Not for the squeamish or easily triggered, the haunting, sad and surprisingly tender My Friend Dahmer tells the true story of Jeffrey Dahmer, the infamous serial killer, in high school, before he became notorious for his shocking and grisly crimes. Written for the screen and directed by Marc Meyers, this film is based on the acclaimed 2012 graphic novel of the same name by real-life Dahmer classmate and former friend Derf Backderf (played by Alex Wolff in the film).
With pitch-perfect period detail, impressive for what must have been a low-budget, the film takes place in the late 1970’s. Jeff (played by former Disney Channel star Ross Lynch) is an awkward, lanky teenager struggling to make it through high school with a family life in ruins. Torn between an insufferable self-obsessed, dangerously unhinged mother (Anne Heche, channeling some of her own public battles with mental illness) and a neglectful, milquetoast father (Dallas Roberts), young Jeff spends most of his time in the shed out back, dissolving the remains of roadkill in jars of acid stolen from his dad’s chemistry lab.
Once he starts acting out in school, faking epileptic seizures in the hallways, his bizarre behavior attracts the attention of some new potential buddies , a trio of National Lampoon-loving band nerds. Taken with Jeff’s bizarre ways, these new, unexpected friends form “The Dahmer Fan Club” and illustrate his escalating pranks and antics. But as they near graduation, Jeff’s depravity continues to take hold, and he spirals further out of control, alienating everyone around him who hasn’t already abandoned him of their own accord.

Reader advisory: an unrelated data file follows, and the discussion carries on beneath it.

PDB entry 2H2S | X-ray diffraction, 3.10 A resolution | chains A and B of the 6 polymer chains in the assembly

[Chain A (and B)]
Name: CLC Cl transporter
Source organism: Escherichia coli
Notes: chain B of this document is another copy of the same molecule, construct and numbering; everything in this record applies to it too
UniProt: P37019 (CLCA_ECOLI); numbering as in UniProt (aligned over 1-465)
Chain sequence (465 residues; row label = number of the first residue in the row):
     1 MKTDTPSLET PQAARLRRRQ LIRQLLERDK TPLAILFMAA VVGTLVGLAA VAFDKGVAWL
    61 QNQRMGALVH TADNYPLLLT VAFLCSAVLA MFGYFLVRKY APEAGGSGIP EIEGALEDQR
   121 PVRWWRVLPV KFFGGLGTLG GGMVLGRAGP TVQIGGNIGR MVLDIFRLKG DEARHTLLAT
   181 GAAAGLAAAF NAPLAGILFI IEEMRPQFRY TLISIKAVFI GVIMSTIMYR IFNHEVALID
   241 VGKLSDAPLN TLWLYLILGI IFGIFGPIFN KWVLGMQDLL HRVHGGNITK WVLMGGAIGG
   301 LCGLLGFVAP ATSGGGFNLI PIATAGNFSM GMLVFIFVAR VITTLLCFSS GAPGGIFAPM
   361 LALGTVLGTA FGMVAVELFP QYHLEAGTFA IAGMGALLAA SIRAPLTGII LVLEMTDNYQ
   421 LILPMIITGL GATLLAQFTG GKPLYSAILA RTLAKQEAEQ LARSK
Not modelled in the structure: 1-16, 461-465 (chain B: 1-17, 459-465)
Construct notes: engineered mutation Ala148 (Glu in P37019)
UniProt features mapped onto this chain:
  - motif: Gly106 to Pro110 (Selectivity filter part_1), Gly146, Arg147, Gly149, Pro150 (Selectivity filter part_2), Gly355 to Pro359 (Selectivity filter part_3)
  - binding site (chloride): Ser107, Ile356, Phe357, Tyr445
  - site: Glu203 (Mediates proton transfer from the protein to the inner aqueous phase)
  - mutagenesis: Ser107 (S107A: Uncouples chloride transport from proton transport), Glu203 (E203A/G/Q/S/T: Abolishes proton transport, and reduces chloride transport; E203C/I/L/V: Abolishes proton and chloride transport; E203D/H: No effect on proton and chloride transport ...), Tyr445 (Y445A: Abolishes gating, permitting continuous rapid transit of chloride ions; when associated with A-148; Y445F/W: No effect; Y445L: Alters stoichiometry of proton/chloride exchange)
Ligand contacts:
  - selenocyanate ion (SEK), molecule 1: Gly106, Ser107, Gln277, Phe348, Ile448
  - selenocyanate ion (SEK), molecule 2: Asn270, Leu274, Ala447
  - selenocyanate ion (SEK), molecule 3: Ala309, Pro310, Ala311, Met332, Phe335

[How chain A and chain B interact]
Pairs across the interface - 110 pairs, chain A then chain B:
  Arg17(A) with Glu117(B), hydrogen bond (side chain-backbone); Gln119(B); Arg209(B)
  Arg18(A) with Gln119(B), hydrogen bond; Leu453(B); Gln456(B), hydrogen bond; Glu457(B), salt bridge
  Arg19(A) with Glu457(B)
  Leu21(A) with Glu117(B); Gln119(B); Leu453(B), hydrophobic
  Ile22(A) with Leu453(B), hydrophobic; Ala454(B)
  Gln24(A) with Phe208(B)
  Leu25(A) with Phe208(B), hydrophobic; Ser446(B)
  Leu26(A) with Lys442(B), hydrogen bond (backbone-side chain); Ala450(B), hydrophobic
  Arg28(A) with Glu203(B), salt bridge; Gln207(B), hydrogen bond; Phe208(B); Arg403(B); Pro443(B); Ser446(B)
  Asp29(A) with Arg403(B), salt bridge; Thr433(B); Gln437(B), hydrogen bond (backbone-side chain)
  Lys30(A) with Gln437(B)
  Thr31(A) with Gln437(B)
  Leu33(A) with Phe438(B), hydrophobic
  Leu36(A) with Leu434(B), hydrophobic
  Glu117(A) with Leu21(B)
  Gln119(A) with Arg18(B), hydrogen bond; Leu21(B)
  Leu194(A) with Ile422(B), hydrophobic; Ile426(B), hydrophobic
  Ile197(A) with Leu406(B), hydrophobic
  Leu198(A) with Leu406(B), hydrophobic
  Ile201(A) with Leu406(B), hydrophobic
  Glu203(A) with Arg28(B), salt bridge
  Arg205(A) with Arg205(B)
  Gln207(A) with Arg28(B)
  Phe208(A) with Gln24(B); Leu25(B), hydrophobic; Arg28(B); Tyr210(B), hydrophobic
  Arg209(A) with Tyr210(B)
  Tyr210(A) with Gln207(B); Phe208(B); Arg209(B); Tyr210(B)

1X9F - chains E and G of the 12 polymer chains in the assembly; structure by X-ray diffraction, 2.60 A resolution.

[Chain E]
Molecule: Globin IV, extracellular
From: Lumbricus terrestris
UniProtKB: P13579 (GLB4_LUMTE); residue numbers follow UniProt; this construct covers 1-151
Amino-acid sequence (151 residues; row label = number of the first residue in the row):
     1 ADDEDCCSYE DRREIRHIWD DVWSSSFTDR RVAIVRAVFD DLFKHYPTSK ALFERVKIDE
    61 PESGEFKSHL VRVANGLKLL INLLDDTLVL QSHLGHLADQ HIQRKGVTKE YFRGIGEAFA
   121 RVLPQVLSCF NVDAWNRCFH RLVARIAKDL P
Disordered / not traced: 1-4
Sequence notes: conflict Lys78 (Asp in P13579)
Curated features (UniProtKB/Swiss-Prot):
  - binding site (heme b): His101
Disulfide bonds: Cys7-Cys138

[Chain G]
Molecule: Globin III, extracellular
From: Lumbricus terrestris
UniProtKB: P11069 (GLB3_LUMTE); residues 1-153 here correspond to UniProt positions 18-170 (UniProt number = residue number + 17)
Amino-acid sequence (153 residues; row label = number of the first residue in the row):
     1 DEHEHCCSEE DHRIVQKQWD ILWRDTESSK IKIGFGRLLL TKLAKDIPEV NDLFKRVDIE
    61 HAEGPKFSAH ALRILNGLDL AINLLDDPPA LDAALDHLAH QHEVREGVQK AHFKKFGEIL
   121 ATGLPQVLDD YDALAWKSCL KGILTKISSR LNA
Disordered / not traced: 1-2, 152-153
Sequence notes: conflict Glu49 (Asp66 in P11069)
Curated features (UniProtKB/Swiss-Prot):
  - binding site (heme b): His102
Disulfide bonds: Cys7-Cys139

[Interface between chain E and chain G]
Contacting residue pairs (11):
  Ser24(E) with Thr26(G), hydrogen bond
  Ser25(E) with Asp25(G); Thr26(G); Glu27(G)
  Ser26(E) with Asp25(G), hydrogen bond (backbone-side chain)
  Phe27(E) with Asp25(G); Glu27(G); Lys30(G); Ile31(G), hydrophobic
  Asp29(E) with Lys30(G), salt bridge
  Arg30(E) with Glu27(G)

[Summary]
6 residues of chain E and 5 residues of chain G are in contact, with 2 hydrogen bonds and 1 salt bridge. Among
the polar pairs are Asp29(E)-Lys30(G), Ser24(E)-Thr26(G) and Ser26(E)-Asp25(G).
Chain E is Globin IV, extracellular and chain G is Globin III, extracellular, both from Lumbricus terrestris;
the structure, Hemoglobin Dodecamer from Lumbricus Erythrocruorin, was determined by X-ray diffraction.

A subplot features “Mad Men” star Vincent Kartheiser as a doctor who becomes the unwitting object of young Jeffrey’s desire. It culminates in a routine physical that gets Jeffrey a little too “excited.”
It would be easy to mistake My Friend Dahmer for a standard coming-of-age tale in the vein of “Freaks and Geeks” were we not all aware of the monster that our lead character would become. Jeffrey Dahmer murdered seventeen men and boys – most of them African-American – in the American Midwest, becoming one of history’s most infamous serial killers. The film takes every opportunity to subvert expectations. There is no on-screen murder to be shocked by here. The film works more subtly, showing both the nature and nurture (or lack thereof) that contributed to such heinous violence.